Neural networks have proved their worth at finding patterns in many types of data from spam filtering to speech recognition. Palaeontologists are the latest to put them to work - to identify potentially productive localities from remotely sensed imagery.
There is so much satellite imagery that it is a wonder that anyone has to go anywhere to find things any more. Simply look at the satellite pictures until you find what you are looking for. The problem is, of course, that there are a lot of satellite pictures to look at and you might not know what you are searching for actually looks like in a multi-spectral image of the ground. One solution might be to crowd source the search, but that doesn't solve the problem of knowing what you are looking for. A much better idea is to use AI to learn what existing sites look like and then find new sites for you to go out and explore.
This is exactly what a team of fossil hunters have done.
The research, detailed in the journal Evolutionary Anthropology has produced a model that uses a neural network (ANN) trained to recognize the spectral characteristics of known productive localities and other land cover classes, such as forest, wetlands, and scrubland based on the analysis of remotely sensed (RS) imagery.
Using spectral signatures, the model then classifies other pixels throughout the study area. The results of the neural network classification can be examined and further manipulated within a geographic information systems (GIS) software package.
The ANN used is fairly standard. For the analysis, the input layers include Landsat 7 bands 1-5 and 7 from the ETM+ sensor; the outputs include the 10 spectral land-cover classes.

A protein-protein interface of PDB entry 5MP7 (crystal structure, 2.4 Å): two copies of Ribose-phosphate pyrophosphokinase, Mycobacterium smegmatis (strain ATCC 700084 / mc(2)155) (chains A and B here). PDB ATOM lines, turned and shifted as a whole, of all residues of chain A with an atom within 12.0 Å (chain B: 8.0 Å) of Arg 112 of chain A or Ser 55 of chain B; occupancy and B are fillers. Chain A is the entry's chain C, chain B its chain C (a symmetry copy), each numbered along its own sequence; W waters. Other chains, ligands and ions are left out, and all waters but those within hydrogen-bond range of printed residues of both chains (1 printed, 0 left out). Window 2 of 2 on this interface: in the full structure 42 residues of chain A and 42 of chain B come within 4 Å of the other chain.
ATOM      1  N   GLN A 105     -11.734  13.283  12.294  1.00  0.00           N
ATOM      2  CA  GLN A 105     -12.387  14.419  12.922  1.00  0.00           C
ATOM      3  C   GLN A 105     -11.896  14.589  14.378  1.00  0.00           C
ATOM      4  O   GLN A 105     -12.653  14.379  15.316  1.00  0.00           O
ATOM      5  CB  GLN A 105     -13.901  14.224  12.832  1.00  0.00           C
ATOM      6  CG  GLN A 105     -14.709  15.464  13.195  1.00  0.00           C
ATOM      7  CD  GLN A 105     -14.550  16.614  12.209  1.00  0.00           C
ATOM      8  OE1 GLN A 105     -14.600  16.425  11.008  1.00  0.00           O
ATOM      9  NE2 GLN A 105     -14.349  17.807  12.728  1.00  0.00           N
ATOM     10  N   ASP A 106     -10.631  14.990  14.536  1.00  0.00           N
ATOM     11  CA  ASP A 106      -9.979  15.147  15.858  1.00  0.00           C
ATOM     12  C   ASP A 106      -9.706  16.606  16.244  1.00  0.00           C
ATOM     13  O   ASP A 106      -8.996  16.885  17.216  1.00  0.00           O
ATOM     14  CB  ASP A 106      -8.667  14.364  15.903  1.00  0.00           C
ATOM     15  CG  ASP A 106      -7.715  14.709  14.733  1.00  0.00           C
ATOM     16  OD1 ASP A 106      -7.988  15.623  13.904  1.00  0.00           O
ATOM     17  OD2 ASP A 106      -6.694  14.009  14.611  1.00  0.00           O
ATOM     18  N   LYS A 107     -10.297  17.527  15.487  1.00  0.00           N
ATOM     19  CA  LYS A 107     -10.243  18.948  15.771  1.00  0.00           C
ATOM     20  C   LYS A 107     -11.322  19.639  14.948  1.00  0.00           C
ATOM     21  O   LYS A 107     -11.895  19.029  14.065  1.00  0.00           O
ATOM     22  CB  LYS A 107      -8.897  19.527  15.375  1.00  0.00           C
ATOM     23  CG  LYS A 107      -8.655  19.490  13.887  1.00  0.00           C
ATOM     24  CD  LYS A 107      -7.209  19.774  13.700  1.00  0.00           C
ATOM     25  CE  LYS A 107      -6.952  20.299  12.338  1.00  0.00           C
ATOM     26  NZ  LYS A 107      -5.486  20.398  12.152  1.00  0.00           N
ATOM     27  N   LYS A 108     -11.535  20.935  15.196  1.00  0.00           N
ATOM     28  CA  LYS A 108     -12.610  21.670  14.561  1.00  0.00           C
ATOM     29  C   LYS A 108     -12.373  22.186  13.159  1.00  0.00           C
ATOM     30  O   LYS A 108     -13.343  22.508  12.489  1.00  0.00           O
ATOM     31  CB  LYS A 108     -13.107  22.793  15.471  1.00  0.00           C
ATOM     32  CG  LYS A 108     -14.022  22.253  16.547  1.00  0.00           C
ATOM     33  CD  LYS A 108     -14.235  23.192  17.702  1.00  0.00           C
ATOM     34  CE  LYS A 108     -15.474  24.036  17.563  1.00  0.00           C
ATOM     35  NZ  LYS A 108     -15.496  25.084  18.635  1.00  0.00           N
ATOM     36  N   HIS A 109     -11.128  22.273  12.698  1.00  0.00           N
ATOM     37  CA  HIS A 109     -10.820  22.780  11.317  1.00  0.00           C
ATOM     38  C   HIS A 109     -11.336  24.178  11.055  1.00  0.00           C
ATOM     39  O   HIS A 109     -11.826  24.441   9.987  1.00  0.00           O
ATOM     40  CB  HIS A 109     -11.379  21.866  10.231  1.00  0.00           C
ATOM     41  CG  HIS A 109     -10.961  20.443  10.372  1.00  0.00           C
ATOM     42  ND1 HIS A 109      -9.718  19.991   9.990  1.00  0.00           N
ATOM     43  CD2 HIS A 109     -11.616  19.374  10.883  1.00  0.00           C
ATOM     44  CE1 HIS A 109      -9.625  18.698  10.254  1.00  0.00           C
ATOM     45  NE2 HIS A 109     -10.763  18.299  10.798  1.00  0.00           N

The researchers, led by Bob Anemone, a palaeontologist at Western Michigan University have developed and tested this model on fossil mammal localities in deposits of Paleocene and Eocene age in the Great Divide Basin of southwestern Wyoming, but similar analytical approach can be easily applied to fossil-bearing sedimentary deposits of any age in any part of the world.
A summary of the research on nature.com explains that the network independently identified several places from which palaeontologists had unearthed mammal fossils, and researchers are now set to use its predictions to explore further sites in 2012. Anemone, who has been scouring the Great Divide Basin for fossils of mammals from the early Eocene epoch, about 50 million years ago is excited by the prospect:
"We're going to go to some areas we've never been to, that we wouldn't have been aware of, and see what we find."
The image (above) of the Great Divide Basin includes in red those pixels that had a >95% of belonging to the locality class, and had a slope >5%. This represents the current best estimate of parts of the basin that may include localities with high probability, and high priority for ground truthing in upcoming field seasons.
So all you have to do to find a new T-rex or a friend for Lucy is to scan the satellite images and see what the ANN has to say. The next step is to get a robot to actually do the excavation .. but that might take the fun out of it all.
"Finding fossils in new ways: An artificial neural network approach to predicting the location of productive fossil localities", (2011), Anemone R; Emerson C; Conroy G, Evolutionary Anthropology, Vol. 20 (5), pp. 169-80.
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